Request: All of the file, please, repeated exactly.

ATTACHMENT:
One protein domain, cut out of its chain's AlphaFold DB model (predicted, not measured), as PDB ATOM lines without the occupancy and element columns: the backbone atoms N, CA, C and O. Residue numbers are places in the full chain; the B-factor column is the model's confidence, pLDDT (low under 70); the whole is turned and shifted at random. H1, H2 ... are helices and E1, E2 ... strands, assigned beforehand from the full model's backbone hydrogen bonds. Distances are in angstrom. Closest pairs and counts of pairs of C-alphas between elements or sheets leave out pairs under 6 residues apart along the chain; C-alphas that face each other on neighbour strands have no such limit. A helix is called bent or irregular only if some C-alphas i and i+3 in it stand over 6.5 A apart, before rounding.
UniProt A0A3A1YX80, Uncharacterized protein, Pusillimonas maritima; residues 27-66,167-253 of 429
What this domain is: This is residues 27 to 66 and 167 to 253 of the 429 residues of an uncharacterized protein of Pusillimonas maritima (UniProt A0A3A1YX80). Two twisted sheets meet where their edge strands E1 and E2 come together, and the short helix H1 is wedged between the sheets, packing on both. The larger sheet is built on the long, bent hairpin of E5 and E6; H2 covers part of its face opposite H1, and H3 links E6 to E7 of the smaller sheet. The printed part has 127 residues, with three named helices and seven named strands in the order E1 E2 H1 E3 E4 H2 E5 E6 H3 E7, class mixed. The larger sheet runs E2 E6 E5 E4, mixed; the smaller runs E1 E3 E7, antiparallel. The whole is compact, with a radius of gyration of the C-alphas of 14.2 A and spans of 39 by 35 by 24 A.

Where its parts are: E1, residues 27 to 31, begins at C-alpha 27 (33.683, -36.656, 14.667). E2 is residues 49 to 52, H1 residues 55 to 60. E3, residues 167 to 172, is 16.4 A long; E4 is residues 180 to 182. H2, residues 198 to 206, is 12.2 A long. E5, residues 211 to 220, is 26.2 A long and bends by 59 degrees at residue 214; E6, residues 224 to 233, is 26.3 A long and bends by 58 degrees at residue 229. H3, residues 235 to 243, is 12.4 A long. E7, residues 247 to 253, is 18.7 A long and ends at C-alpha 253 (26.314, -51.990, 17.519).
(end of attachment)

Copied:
One protein domain, cut out of its chain's AlphaFold DB model (predicted, not measured), as PDB ATOM lines without the occupancy and element columns: the backbone atoms N, CA, C and O. Residue numbers are places in the full chain; the B-factor column is the model's confidence, pLDDT (low under 70); the whole is turned and shifted at random. H1, H2 ... are helices and E1, E2 ... strands, assigned beforehand from the full model's backbone hydrogen bonds. Distances are in angstrom. Closest pairs and counts of pairs of C-alphas between elements or sheets leave out pairs under 6 residues apart along the chain; C-alphas that face each other on neighbour strands have no such limit. A helix is called bent or irregular only if some C-alphas i and i+3 in it stand over 6.5 A apart, before rounding.
UniProt A0A3A1YX80, Uncharacterized protein, Pusillimonas maritima; residues 27-66,167-253 of 429
What this domain is: This is residues 27 to 66 and 167 to 253 of the 429 residues of an uncharacterized protein of Pusillimonas maritima (UniProt A0A3A1YX80). Two twisted sheets meet where their edge strands E1 and E2 come together, and the short helix H1 is wedged between the sheets, packing on both. The larger sheet is built on the long, bent hairpin of E5 and E6; H2 covers part of its face opposite H1, and H3 links E6 to E7 of the smaller sheet. The printed part has 127 residues, with three named helices and seven named strands in the order E1 E2 H1 E3 E4 H2 E5 E6 H3 E7, class mixed. The larger sheet runs E2 E6 E5 E4, mixed; the smaller runs E1 E3 E7, antiparallel. The whole is compact, with a radius of gyration of the C-alphas of 14.2 A and spans of 39 by 35 by 24 A.

Where its parts are: E1, residues 27 to 31, begins at C-alpha 27 (33.683, -36.656, 14.667). E2 is residues 49 to 52, H1 residues 55 to 60. E3, residues 167 to 172, is 16.4 A long; E4 is residues 180 to 182. H2, residues 198 to 206, is 12.2 A long. E5, residues 211 to 220, is 26.2 A long and bends by 59 degrees at residue 214; E6, residues 224 to 233, is 26.3 A long and bends by 58 degrees at residue 229. H3, residues 235 to 243, is 12.4 A long. E7, residues 247 to 253, is 18.7 A long and ends at C-alpha 253 (26.314, -51.990, 17.519).